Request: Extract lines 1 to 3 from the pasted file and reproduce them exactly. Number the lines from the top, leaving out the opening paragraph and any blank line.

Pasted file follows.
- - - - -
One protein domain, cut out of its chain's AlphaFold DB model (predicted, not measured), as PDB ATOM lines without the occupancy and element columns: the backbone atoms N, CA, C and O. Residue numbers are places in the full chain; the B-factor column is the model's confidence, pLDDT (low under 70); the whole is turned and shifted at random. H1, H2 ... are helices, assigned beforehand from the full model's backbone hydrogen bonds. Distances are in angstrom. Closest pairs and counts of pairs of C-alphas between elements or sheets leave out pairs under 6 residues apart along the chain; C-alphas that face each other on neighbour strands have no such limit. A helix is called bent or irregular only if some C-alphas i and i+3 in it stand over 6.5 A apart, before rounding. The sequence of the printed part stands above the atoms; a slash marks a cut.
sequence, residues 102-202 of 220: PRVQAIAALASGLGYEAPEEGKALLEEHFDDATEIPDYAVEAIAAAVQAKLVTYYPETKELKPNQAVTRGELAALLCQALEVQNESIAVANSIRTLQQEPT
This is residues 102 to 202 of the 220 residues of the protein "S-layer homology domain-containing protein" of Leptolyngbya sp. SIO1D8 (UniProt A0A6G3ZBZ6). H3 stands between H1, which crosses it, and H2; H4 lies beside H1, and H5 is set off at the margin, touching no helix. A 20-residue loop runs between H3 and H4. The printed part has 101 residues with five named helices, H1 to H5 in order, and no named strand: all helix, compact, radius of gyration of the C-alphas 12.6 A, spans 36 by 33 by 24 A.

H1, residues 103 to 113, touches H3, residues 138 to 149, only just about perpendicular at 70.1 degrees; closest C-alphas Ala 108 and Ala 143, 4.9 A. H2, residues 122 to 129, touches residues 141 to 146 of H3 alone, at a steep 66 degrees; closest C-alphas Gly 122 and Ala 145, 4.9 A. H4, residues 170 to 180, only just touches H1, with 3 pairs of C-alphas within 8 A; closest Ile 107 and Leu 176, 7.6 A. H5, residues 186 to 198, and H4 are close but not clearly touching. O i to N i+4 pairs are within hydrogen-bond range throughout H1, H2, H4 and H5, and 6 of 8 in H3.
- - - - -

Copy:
sequence, residues 102-202 of 220: PRVQAIAALASGLGYEAPEEGKALLEEHFDDATEIPDYAVEAIAAAVQAKLVTYYPETKELKPNQAVTRGELAALLCQALEVQNESIAVANSIRTLQQEPT
This is residues 102 to 202 of the 220 residues of the protein "S-layer homology domain-containing protein" of Leptolyngbya sp. SIO1D8 (UniProt A0A6G3ZBZ6). H3 stands between H1, which crosses it, and H2; H4 lies beside H1, and H5 is set off at the margin, touching no helix. A 20-residue loop runs between H3 and H4. The printed part has 101 residues with five named helices, H1 to H5 in order, and no named strand: all helix, compact, radius of gyration of the C-alphas 12.6 A, spans 36 by 33 by 24 A.

H1, residues 103 to 113, touches H3, residues 138 to 149, only just about perpendicular at 70.1 degrees; closest C-alphas Ala 108 and Ala 143, 4.9 A. H2, residues 122 to 129, touches residues 141 to 146 of H3 alone, at a steep 66 degrees; closest C-alphas Gly 122 and Ala 145, 4.9 A. H4, residues 170 to 180, only just touches H1, with 3 pairs of C-alphas within 8 A; closest Ile 107 and Leu 176, 7.6 A. H5, residues 186 to 198, and H4 are close but not clearly touching. O i to N i+4 pairs are within hydrogen-bond range throughout H1, H2, H4 and H5, and 6 of 8 in H3.